A 34-year-old woman in southeast China’s Fujian province was beaten to death by birth control officials who wanted to sterilize her against her will, her relatives said on Saturday.
Sun Zhonghua, from a farming family in Xiapu county near the provincial capital of Fuzhou, was taken away by birth-control officials from her home by daybreak on Wednesday, a relative told AFP by telephone.
The officials told Sun, the mother of two boys aged 12 and 13, that she was to be taken to the birth-control clinic for sterilization, a procedure they had previously been pressing her to submit herself to.
She refused vehemently, showing documents obtained from a local hospital in April that the planned operation was not advisable because of a medical condition.
Despite her and her relatives’ protests, she was forced into a waiting car and driven away.
In the afternoon of the same day, officials informed Sun’s relatives that she had died after jumping from the fourth floor of the building housing the local birth-control administration.
Family members who were allowed to see her body discovered large bruises to her head and different parts of her body.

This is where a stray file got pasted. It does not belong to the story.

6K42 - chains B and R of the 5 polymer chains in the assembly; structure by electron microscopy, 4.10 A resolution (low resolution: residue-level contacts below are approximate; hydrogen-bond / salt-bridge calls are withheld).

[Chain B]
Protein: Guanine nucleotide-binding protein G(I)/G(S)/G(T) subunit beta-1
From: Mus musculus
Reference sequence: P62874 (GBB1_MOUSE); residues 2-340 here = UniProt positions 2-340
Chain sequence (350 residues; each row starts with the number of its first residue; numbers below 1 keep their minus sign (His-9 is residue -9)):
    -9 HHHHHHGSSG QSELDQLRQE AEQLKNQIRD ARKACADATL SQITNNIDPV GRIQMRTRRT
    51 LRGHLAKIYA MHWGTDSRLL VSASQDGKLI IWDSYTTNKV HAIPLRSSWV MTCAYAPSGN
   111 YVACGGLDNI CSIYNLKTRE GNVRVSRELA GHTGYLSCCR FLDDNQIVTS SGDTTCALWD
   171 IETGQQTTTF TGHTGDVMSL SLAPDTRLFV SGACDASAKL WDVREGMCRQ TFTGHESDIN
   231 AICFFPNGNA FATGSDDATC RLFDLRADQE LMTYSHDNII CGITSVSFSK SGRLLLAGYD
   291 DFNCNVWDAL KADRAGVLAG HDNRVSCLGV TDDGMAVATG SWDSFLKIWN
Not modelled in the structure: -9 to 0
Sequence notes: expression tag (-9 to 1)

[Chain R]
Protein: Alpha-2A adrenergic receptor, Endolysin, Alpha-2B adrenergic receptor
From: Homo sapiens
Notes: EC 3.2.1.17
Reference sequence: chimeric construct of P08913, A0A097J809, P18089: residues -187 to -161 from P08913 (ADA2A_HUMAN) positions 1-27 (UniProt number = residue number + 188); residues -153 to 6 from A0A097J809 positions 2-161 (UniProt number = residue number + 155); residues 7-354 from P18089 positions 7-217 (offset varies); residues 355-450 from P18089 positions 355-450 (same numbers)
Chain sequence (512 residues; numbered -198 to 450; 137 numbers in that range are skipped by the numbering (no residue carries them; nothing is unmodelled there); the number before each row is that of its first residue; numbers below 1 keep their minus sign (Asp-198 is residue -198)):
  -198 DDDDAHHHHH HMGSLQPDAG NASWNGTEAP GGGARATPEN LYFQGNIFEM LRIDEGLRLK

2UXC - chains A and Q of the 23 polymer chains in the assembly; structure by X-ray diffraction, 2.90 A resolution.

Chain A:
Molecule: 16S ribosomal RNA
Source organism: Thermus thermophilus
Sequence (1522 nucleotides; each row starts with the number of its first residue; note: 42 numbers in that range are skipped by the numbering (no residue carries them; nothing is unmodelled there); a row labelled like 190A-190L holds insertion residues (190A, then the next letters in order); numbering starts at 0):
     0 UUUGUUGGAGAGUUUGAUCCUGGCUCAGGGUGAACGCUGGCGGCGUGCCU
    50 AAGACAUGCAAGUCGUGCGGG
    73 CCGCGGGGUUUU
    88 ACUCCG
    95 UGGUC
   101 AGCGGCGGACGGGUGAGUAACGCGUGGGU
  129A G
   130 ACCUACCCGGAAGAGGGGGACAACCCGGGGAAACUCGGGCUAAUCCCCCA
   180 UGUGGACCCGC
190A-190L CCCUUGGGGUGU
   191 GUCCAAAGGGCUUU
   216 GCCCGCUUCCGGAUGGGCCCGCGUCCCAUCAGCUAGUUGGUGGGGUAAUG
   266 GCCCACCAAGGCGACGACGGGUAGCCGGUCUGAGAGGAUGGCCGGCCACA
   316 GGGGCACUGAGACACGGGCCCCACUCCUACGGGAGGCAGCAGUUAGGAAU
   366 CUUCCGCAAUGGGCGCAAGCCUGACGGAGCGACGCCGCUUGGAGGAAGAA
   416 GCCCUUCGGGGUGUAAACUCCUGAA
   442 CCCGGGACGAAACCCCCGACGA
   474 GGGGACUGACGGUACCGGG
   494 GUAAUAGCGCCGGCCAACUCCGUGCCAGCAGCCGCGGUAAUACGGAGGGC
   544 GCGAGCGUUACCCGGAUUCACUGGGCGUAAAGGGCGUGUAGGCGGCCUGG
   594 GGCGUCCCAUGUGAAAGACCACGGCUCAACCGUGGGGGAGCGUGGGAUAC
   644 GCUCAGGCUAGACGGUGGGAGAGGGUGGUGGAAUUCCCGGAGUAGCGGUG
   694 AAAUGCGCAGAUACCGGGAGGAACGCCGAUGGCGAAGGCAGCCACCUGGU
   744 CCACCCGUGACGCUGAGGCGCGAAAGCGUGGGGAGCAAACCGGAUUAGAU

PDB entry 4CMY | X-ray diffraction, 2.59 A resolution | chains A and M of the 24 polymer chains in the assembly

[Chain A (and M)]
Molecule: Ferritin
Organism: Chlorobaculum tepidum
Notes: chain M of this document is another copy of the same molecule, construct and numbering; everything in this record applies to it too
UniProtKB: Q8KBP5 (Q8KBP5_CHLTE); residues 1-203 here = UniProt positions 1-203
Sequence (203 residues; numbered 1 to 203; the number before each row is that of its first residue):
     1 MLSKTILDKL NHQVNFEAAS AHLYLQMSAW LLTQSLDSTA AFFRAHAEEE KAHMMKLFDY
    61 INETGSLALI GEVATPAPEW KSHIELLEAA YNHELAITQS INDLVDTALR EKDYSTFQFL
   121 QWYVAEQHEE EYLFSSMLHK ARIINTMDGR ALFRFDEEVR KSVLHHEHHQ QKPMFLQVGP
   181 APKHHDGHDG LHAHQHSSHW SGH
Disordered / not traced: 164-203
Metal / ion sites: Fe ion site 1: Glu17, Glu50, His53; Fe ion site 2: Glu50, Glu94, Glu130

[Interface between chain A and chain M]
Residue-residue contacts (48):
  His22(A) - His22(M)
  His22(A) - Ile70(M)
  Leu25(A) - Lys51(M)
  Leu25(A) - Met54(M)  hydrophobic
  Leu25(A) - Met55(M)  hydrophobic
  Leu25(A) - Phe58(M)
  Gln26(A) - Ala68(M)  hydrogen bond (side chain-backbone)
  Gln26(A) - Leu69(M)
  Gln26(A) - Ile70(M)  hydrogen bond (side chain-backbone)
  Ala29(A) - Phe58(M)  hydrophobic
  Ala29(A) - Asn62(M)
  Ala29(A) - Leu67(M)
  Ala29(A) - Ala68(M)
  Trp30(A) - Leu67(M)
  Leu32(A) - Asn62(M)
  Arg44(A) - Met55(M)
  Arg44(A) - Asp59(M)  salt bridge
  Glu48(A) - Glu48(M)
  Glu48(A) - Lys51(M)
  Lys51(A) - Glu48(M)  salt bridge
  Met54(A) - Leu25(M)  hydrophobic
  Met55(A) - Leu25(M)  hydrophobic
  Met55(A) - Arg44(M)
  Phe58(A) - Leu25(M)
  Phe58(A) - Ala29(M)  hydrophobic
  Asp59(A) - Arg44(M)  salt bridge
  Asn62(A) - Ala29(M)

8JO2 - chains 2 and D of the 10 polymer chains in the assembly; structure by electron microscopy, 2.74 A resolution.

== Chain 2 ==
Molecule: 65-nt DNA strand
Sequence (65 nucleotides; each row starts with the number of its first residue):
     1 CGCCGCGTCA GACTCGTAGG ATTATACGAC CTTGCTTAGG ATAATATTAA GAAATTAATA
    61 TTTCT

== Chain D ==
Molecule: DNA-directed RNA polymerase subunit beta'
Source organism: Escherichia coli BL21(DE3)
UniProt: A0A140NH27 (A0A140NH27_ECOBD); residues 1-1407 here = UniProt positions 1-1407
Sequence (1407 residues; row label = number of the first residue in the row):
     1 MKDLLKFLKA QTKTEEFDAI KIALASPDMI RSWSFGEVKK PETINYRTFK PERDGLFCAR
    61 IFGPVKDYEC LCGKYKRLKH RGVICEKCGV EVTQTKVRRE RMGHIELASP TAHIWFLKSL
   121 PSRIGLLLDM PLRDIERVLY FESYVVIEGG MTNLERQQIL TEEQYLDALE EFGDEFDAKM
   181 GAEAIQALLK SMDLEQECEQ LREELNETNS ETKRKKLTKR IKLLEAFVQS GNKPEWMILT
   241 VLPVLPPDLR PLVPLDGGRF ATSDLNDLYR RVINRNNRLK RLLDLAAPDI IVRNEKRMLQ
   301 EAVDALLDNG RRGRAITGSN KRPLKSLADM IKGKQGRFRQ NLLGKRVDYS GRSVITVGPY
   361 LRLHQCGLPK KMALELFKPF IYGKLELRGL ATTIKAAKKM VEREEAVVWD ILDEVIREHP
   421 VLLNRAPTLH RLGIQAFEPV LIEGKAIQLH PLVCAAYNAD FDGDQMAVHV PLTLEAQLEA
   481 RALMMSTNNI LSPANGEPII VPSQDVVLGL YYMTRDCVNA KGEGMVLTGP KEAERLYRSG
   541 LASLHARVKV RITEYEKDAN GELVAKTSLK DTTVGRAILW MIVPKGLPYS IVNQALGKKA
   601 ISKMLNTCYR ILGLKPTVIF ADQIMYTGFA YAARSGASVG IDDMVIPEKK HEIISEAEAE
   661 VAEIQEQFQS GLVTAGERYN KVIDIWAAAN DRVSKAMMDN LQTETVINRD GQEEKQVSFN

“There is no way she could have received those injuries from jumping to her death,” said the relative.
During the anxious hours on Wednesday while Sun’s relatives were waiting for news about her, they went to the police to report the birth-control officials’ violent manner when taking her from her home.
But they were given the rounds by a string of police officials, who appeared unwilling to get involved in the case.
“We tried to report the incident, but there was no one to report to,” said the relative.
Already being the mother of two, Sun understood that she had to conform with national population policies and had no plans of giving birth to more children, her family said.
She had gone to the hospital every year since 1992 to make sure she was not pregnant, they said.
Mainland China’s controversial “one child” policy continues to result in serious human rights violations 20 years after it became law.
In the early years, the world was shocked by mass campaigns to round up women and sterilize them almost like cattle.
Such public campaigns are rare now, but the policy is being enforced in ways that many human rights groups say are equally unjust.
Pressure on China’s army of family planning workers to meet the birth quota in their jurisdiction have led to widespread excesses.
Family planning workers and local officials resort to beating people, locking them up illegally, confiscating livestock and destroying their homes.
Despite the harsh measures, births are still growing at an annual rate of 10 million and the government has vowed to continue the policy to cap the population at 1.6 billion by the year 2050.
Mainland China’s population now stands at nearly 1.3 billion, the largest in the world. Beijing credits the policy for helping the country avoid 300 million births.